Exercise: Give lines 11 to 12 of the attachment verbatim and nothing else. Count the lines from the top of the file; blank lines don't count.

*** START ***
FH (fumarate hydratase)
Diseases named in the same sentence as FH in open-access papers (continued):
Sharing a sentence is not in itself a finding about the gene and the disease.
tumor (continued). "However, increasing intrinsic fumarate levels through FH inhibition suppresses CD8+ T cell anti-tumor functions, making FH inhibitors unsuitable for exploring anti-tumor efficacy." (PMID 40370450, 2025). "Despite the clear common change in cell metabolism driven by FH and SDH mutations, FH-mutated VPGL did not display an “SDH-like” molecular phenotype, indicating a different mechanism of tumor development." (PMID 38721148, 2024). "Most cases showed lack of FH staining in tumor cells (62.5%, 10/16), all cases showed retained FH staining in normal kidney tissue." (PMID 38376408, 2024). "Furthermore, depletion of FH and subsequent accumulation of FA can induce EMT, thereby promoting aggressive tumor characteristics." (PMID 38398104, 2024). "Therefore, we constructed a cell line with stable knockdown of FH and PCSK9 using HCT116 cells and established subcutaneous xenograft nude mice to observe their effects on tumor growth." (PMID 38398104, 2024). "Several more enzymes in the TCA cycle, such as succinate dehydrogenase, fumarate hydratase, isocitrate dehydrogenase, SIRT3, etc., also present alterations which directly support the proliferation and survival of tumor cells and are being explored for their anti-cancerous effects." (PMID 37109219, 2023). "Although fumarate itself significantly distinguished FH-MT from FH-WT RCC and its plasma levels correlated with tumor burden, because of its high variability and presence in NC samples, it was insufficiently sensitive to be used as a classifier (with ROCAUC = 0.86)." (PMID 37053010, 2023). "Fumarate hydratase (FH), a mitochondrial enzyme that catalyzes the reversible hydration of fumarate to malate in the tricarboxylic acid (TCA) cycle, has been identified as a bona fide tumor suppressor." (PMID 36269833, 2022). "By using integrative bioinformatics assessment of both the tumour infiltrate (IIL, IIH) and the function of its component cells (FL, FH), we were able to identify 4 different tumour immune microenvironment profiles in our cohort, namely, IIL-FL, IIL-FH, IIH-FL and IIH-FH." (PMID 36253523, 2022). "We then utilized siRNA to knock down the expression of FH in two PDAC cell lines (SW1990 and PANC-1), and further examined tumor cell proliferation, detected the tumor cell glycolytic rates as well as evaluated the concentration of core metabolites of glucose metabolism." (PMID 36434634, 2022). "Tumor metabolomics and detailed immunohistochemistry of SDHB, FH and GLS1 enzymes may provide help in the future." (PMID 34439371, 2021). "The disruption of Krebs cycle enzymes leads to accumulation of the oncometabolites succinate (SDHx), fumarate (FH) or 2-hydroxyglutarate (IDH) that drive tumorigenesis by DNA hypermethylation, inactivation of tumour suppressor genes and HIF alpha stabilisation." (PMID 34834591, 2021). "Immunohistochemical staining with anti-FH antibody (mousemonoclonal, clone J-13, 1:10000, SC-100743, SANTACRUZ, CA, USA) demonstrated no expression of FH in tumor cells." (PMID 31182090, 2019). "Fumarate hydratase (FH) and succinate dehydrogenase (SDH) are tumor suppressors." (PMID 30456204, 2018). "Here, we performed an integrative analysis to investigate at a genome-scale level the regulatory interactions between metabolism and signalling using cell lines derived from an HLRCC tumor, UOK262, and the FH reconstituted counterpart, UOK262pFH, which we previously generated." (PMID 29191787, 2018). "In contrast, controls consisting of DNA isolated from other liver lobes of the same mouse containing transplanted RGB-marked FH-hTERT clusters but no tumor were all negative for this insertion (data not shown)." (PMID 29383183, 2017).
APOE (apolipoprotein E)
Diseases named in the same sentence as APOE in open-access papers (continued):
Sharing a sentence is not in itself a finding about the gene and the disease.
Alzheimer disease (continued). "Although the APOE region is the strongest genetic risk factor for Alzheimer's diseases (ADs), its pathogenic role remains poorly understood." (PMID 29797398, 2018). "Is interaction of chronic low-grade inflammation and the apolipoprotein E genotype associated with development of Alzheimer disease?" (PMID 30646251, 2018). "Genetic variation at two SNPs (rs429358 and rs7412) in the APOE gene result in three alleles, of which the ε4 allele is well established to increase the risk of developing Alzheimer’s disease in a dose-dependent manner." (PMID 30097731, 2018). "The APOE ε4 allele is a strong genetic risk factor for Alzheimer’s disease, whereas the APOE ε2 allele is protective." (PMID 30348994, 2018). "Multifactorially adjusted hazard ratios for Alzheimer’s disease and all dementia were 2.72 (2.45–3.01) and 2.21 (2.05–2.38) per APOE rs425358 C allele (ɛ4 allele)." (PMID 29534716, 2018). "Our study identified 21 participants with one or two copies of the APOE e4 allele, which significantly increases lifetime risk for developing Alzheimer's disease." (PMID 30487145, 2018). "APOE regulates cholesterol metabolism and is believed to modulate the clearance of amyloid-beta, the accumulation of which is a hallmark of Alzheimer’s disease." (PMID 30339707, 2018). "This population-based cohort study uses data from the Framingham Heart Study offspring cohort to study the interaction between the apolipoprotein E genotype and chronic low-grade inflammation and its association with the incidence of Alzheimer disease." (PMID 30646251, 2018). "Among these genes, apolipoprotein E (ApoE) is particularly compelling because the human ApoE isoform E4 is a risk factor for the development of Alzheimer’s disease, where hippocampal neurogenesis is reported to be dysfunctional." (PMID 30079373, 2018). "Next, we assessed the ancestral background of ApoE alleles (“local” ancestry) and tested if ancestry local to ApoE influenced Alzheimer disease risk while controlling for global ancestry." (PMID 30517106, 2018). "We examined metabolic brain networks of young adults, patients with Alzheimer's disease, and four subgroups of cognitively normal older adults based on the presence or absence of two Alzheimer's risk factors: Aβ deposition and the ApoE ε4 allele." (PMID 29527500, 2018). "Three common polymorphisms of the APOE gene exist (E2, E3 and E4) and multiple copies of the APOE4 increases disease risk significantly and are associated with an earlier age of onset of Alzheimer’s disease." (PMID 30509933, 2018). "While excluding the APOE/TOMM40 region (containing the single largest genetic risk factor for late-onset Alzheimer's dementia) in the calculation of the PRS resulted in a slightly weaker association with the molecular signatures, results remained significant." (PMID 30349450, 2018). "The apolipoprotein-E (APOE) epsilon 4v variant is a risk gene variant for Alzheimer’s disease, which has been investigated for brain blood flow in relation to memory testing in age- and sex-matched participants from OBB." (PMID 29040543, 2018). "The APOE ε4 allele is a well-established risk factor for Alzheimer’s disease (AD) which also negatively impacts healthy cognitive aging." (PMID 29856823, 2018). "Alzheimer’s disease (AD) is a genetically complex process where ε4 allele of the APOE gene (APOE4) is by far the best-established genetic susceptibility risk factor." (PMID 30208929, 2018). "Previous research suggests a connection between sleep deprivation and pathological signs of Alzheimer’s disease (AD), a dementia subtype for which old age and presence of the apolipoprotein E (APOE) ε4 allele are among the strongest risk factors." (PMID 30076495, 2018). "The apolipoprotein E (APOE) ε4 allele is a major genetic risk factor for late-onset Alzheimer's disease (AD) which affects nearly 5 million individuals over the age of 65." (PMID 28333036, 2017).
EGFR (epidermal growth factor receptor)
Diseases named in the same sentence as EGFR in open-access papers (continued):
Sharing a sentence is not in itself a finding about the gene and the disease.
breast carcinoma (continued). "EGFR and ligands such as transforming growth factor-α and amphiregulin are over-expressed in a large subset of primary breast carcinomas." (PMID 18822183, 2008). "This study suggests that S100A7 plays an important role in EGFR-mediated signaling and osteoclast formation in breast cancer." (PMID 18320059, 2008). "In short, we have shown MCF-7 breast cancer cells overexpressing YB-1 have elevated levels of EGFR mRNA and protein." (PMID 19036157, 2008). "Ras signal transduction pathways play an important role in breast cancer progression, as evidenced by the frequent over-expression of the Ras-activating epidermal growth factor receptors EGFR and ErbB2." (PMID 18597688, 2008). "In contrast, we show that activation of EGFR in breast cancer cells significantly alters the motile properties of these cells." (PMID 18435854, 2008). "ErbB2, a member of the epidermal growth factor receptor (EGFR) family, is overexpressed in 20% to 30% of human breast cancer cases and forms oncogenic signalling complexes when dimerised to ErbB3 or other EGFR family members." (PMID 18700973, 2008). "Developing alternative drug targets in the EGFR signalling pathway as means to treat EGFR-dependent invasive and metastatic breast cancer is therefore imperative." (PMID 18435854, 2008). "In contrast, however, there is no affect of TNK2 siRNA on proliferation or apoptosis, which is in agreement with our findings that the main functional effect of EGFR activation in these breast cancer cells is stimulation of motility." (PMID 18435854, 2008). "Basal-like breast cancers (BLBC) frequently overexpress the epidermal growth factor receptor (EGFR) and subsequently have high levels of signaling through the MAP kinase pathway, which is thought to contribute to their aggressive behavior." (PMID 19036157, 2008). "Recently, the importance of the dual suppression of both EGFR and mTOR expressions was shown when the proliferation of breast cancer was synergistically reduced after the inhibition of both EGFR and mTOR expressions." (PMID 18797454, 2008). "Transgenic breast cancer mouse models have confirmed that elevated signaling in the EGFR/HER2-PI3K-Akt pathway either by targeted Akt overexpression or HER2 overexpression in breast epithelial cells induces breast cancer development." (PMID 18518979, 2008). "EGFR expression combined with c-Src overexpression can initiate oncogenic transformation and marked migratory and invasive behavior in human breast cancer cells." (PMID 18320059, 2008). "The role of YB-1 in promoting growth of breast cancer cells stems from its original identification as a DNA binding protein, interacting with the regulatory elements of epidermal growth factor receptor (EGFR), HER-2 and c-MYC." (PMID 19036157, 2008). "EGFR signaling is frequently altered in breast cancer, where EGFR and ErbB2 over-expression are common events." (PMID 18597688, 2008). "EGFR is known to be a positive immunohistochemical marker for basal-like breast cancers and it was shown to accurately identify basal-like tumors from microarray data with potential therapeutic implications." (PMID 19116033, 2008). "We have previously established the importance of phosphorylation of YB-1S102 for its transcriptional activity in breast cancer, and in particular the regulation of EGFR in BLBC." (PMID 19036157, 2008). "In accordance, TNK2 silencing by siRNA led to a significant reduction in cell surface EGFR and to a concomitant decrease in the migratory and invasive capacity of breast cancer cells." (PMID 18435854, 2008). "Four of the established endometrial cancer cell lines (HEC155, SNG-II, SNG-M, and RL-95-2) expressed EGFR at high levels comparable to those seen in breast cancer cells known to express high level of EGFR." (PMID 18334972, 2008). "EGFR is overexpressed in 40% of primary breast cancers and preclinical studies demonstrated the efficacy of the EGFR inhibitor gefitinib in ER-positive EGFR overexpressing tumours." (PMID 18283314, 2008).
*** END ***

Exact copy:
Sharing a sentence is not in itself a finding about the gene and the disease.
breast carcinoma (continued). "EGFR and ligands such as transforming growth factor-α and amphiregulin are over-expressed in a large subset of primary breast carcinomas." (PMID 18822183, 2008). "This study suggests that S100A7 plays an important role in EGFR-mediated signaling and osteoclast formation in breast cancer." (PMID 18320059, 2008). "In short, we have shown MCF-7 breast cancer cells overexpressing YB-1 have elevated levels of EGFR mRNA and protein." (PMID 19036157, 2008). "Ras signal transduction pathways play an important role in breast cancer progression, as evidenced by the frequent over-expression of the Ras-activating epidermal growth factor receptors EGFR and ErbB2." (PMID 18597688, 2008). "In contrast, we show that activation of EGFR in breast cancer cells significantly alters the motile properties of these cells." (PMID 18435854, 2008). "ErbB2, a member of the epidermal growth factor receptor (EGFR) family, is overexpressed in 20% to 30% of human breast cancer cases and forms oncogenic signalling complexes when dimerised to ErbB3 or other EGFR family members." (PMID 18700973, 2008). "Developing alternative drug targets in the EGFR signalling pathway as means to treat EGFR-dependent invasive and metastatic breast cancer is therefore imperative." (PMID 18435854, 2008). "In contrast, however, there is no affect of TNK2 siRNA on proliferation or apoptosis, which is in agreement with our findings that the main functional effect of EGFR activation in these breast cancer cells is stimulation of motility." (PMID 18435854, 2008). "Basal-like breast cancers (BLBC) frequently overexpress the epidermal growth factor receptor (EGFR) and subsequently have high levels of signaling through the MAP kinase pathway, which is thought to contribute to their aggressive behavior." (PMID 19036157, 2008). "Recently, the importance of the dual suppression of both EGFR and mTOR expressions was shown when the proliferation of breast cancer was synergistically reduced after the inhibition of both EGFR and mTOR expressions." (PMID 18797454, 2008). "Transgenic breast cancer mouse models have confirmed that elevated signaling in the EGFR/HER2-PI3K-Akt pathway either by targeted Akt overexpression or HER2 overexpression in breast epithelial cells induces breast cancer development." (PMID 18518979, 2008). "EGFR expression combined with c-Src overexpression can initiate oncogenic transformation and marked migratory and invasive behavior in human breast cancer cells." (PMID 18320059, 2008). "The role of YB-1 in promoting growth of breast cancer cells stems from its original identification as a DNA binding protein, interacting with the regulatory elements of epidermal growth factor receptor (EGFR), HER-2 and c-MYC." (PMID 19036157, 2008). "EGFR signaling is frequently altered in breast cancer, where EGFR and ErbB2 over-expression are common events." (PMID 18597688, 2008). "EGFR is known to be a positive immunohistochemical marker for basal-like breast cancers and it was shown to accurately identify basal-like tumors from microarray data with potential therapeutic implications." (PMID 19116033, 2008). "We have previously established the importance of phosphorylation of YB-1S102 for its transcriptional activity in breast cancer, and in particular the regulation of EGFR in BLBC." (PMID 19036157, 2008). "In accordance, TNK2 silencing by siRNA led to a significant reduction in cell surface EGFR and to a concomitant decrease in the migratory and invasive capacity of breast cancer cells." (PMID 18435854, 2008). "Four of the established endometrial cancer cell lines (HEC155, SNG-II, SNG-M, and RL-95-2) expressed EGFR at high levels comparable to those seen in breast cancer cells known to express high level of EGFR." (PMID 18334972, 2008). "EGFR is overexpressed in 40% of primary breast cancers and preclinical studies demonstrated the efficacy of the EGFR inhibitor gefitinib in ER-positive EGFR overexpressing tumours." (PMID 18283314, 2008).